A woman of the people.
I want my mother's green beans, my sister's fresh rolls and my own cranberry sauce, just like we have every year. I don't want to change up the entree or any of the sides for something more current and now. I want to feel like I'm having Thanksgiving, not a lavish dinner party of the sort that I could give on any of the other 364 days of the year.Common clay.
Nor do I want your obesity expert tut-tutting about how the average American consumes too many calories on Thanksgiving -- 4,500 or 7,000 or whatever absurd made-up number they pulled from a tiny, unrepresentative survey of people who responded to some university's research study or newspaper poll. I do not want tips for nannying my guests into foregoing delicious Thanksgiving foods in favor of nibbling on a raw carrot while thinking healthy thoughts.You know, a moron.
Ah, the lavish dinner parties of Megan McArdle. The lads at Reason are a lucky, lucky bunch. I would be a bit more cautious about accusing people of making up numbers, however. There's that whole "it was a hypothetical, not a statistic" thing and you don't want to remind everyone of that incident.
But, more important, it seems McArdle has not cornered the contrarian market and is less useful than she thought. She missed What is the average number of calories a person consumes at Thanksgiving dinner? by Tara Parker-Pope in the New York Times Food and Wine section. Mistress Quite Contrary said that the Calorie Control Council, which is passing out the 4500 calorie number, can't be right. She adds up a typical Thanksgiving meal and gets 2485, which is fairly close to the Council's 3,000 number sans appetizers, snacks and drinks. I did the same and got 2772. This does not include sodas or other drinks, alcohol, appetizers, soup or salad course, relishes, or of course seconds, a holiday tradition.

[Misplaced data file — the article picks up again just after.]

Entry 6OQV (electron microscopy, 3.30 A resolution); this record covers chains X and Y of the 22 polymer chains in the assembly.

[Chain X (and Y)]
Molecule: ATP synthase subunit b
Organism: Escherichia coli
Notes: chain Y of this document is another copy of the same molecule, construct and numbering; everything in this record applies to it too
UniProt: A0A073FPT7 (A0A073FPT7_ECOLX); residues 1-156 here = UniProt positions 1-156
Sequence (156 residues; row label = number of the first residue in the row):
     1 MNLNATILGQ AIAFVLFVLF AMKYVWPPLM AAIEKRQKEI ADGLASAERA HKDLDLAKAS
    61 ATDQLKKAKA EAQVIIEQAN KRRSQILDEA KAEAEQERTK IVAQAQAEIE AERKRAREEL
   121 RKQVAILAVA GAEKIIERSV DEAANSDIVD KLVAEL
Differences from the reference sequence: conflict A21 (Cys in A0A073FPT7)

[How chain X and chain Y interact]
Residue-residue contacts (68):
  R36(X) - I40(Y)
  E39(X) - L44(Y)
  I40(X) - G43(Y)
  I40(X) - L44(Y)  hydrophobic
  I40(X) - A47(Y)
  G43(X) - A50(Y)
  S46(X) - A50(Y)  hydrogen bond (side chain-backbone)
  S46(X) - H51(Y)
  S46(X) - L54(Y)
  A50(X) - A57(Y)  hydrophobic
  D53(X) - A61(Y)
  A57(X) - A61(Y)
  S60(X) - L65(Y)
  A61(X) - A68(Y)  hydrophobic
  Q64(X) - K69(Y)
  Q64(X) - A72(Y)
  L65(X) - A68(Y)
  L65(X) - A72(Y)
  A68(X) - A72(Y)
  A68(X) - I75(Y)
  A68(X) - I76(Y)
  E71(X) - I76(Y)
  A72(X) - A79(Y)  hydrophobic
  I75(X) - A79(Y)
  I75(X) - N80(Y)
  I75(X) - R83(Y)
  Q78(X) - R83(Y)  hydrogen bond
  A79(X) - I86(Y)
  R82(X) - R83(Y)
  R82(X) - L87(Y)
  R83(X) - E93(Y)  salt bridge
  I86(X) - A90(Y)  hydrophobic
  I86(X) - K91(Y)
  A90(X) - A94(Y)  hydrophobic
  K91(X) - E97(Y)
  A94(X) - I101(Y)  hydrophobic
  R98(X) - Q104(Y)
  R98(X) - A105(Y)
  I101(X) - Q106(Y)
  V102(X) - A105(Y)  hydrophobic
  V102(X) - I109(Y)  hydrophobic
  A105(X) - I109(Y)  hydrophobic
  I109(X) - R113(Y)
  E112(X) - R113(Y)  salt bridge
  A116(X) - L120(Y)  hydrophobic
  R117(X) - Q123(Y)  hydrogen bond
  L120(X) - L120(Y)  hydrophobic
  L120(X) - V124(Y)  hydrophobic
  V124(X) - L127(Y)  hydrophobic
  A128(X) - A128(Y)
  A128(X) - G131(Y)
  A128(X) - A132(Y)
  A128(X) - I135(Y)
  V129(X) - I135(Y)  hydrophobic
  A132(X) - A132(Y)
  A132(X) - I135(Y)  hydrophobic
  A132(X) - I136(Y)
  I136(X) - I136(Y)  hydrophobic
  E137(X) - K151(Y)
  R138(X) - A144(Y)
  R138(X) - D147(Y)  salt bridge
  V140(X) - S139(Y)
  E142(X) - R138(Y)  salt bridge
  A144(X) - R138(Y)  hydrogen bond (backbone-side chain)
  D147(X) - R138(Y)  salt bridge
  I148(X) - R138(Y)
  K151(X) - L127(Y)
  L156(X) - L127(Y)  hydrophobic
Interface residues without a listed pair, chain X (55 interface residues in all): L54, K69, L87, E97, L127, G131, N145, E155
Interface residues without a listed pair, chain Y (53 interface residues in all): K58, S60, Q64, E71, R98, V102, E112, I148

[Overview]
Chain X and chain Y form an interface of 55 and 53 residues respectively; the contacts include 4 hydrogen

The numbers appear to be reasonable and there is no reason whatsoever for McArdle to slander yet another individual or organization by saying they make up numbers. McArdle's editors probably would agree but evidently everyone concerned thinks that the odds of the Calorie Control Council suing anyone are very small. I would not agree with that assumption, for the Calorie Control Council is the product of artificial sweetener lobbyists, which Parker-Pope did not bother to research, which is also very McArdlesque of her.
Speak of the devil:
Let me let you in on a little math:Buckle up, folks.
Even if you actually did eat 7,000 calories on Thanksgiving, this would result in a net weight gain of less than a pound and a half.Harvard Medical School says it would be a gain of two pounds but since McArdle is habitually off by a factor of ten this is practically right on the nose, for her.
The problem is not Thanksgiving; the problem is what you are doing on all the other days that aren't Thanksgiving. If you don't want to gain weight at Thanksgiving, eat lightly for a couple of days before and a couple of days after, and voila -- problem solved.This is true, yet who wants to pay for true and obvious advice? Nobody. Just ask a liberal.
There is only one way to do Thanksgiving "wrong," and that is to fail to be grateful for the people you are eating it with, and the many other good people of this great nation who are sitting down at other tables. The rest is a sideshow. And don't be afraid to have another helping of that sideshow, with extra gravy on top.Unless the other American is poor, in which case he is not sitting down at a table because according to McArdle he does not exist. Gratitude is a good thing but a contrarian like McArdle surely realizes that there are better things like refusing to be grateful for a society that tells you to eat up, have a drink, go shopping, watch tv, and forget the poverty around you.